The biggest challenge I faced was at one employer where I had to get management to buy in to implementing an Information Security Management System that would be in line with ISO27001 and at the same time meet the regulator’s information security requirements. Management were aware of the requirement of tighter information security requirements and wisely sought further expert guidance on implementation when they acquired new software .
To overcome these issues, I had to write new information security policies that the organisation was missing, meet with the compliance team, carry out a gap analysis with regards to existing IS policies and develop new IS policies.
Another more current challenge is the ever-changing landscape of information security, the need to improve controls and manage risks, while also meeting regulatory information security requirements.
What do you believe is the biggest and most important element of information security today, and why?
There is not one but many important elements of information security in today’s world. Privacy has been in the spotlight quite a bit lately. Recently, a Russian crime ring had amassed the largest known collection of stolen Internet credentials, including 1.2 billion usernames and passwords and more than 500 million email addresses. BYOD is another major element – employees that use their own devices to access corporate information. Their devices may be synchronised with a cloud product of their choice, thereby unknowingly uploading corporate confidential information to the cloud.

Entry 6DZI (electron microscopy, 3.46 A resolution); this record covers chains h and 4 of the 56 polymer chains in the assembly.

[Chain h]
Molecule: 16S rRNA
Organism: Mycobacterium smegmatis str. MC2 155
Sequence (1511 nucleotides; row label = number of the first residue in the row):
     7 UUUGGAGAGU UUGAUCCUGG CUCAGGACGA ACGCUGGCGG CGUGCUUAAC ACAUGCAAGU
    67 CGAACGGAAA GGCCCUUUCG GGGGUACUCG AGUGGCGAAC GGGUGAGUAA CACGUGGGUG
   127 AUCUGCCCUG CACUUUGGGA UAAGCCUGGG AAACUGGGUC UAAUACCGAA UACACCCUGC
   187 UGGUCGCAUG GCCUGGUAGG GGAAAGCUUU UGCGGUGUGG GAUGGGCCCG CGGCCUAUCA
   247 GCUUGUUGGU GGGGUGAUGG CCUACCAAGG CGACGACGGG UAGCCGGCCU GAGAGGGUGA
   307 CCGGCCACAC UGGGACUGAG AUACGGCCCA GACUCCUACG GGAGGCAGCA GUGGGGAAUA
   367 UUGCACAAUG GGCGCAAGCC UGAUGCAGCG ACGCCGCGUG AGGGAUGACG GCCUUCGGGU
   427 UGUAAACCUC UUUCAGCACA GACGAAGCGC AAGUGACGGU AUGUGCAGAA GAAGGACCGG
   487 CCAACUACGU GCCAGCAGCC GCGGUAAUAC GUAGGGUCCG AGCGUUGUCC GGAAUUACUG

What personal attributes do you believe a Lead Auditor should possess?
- Comply with the Lead Auditor’s code of ethics
- Tackle critical issues during the time of audit
- Listen to the auditee
- Do not point out individual mistakes to the person concerned